Mollah was convicted by the tribunal in February of rape, murder and other offences, and was originally sentenced to life in prison. But after mass protests from secular youths unhappy with what they considered a lenient punishment, Ms Hasina’s government pushed a new law through parliament that would allow the prosecution to appeal the sentence.

In September, the Supreme Court overturned the life sentence, and ordered Mollah to be put to death – dismaying international human rights groups, who argued that changing the rules midstream violated the basic tenets of a fair trial.

Said Tajul Islam, one of Mollah’s defence lawyers, said before the hanging: “They want to execute at least one of their political enemies before they lose power.”

Diplomatic sources had also suggested that the prime minister had wanted to execute at least one of those convicted before the symbolic date of December 16, the day Pakistani soldiers surrendered in 1971. The days prior were particularly gruesome as Pakistani troops and their local sympathisers rounded up intellectuals and minorities.

Molla’s farewell message

Abdul Quader Molla said to his family members who visited him for the last time on Tuesday:

“I have been your guardian. If this government kills me unjustly, then that will be a death of martyrdom. After my martyrdom, Allah the Almighty will be your guardian. He is the best of guardians. So you have no reason to worry.

“I am totally innocent. They are killing me only because of my involvement with the Islamic movement. Not everyone is fortunate enough to have a death of martyrdom. Whoever is blessed with martyrdom by Allah is indeed a fortunate person.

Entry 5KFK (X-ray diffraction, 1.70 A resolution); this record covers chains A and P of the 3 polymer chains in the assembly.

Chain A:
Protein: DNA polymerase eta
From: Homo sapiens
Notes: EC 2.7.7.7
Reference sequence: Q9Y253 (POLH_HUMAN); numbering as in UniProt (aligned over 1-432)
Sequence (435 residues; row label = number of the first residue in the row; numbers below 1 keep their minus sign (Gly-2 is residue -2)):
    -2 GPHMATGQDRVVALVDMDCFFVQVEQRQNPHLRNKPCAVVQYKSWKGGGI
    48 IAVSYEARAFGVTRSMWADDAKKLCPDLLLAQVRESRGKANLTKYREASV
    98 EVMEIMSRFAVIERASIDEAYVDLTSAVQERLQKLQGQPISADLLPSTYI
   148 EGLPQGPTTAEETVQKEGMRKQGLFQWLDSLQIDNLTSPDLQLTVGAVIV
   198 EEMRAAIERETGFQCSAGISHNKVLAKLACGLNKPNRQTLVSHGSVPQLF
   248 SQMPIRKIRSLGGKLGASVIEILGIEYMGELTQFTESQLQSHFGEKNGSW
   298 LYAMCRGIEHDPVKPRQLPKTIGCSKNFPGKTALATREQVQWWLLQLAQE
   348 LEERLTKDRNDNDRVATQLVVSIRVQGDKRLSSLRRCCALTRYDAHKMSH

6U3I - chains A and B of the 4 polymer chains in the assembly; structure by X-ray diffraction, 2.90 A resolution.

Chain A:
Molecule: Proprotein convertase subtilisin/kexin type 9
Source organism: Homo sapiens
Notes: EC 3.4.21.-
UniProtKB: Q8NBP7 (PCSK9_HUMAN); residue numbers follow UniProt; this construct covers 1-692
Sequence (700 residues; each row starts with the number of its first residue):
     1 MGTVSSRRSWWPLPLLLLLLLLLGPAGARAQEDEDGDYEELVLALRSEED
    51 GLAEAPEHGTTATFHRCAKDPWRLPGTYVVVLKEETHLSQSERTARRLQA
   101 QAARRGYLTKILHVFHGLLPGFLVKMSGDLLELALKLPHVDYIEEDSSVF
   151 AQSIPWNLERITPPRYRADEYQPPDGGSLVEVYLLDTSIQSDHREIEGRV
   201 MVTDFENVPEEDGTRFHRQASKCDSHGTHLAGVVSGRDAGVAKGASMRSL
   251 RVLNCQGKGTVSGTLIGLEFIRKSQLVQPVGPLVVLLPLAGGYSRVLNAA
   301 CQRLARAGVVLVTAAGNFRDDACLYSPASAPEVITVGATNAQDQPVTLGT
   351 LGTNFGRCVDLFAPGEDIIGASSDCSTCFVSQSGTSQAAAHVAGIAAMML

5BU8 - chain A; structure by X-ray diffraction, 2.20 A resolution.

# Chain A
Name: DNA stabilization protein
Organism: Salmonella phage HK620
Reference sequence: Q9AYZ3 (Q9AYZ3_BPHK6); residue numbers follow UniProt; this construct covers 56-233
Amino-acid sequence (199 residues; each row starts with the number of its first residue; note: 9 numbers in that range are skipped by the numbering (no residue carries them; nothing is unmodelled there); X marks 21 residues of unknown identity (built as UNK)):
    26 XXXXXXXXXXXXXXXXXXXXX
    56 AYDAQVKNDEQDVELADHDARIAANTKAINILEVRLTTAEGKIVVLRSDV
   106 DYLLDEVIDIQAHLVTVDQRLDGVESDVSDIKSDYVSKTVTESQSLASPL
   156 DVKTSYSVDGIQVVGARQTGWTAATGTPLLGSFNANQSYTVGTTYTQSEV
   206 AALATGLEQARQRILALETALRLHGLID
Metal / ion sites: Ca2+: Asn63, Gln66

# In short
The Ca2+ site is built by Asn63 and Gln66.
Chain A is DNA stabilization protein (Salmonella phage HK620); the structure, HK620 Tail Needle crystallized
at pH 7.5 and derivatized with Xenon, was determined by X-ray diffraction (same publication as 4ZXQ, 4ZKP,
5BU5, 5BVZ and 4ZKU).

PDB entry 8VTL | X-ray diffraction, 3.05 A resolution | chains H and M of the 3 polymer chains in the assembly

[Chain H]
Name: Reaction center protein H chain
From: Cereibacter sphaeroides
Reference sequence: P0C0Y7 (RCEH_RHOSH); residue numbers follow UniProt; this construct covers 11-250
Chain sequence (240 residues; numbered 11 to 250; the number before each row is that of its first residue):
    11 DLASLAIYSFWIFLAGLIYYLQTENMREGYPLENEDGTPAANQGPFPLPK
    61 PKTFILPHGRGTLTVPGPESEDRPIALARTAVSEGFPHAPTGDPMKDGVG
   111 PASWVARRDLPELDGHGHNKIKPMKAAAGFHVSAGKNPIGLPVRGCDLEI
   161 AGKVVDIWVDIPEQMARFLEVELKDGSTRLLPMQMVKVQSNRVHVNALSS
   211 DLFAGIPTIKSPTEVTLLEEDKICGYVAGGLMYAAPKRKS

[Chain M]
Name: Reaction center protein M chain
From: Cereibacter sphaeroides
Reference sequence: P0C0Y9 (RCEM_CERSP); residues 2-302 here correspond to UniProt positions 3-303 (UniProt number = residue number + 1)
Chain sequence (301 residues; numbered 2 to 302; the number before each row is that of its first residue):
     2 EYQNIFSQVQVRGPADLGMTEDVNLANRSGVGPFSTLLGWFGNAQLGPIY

“If I receive the martyrdom then that will be the greatest achievement of my life. Every single drop of my blood will speed up the advance of the Islamic movement and will cause the destruction of the oppressor. I am not worried about myself. I am concerned about the future of the country and the Islamic movement.

“To the best of my knowledge, I have never done anything wrong. I have dedicated my whole life to the Islamic movement for the salvation my people of Bangladesh. I have never bowed down to injustice, and will never do so in the future. It is out of question to seek forgiveness/clemency to any worldly person. Allah is the owner of the life. Only Allah will decide how I would die.

“My death will not happen according to the decision of any other person. The time and the manner of my death will happen only according the decision of Allah. So, I will accept the decision from Allah happily.

“You must observe patience. Only through patience and tolerance you will achieve the victory promised by Allah. Not this world, but the hereafter is my goal. I request to the countrymen for prayers for the acceptance of my martyrdom by Allah. I give the countrymen my Salam.”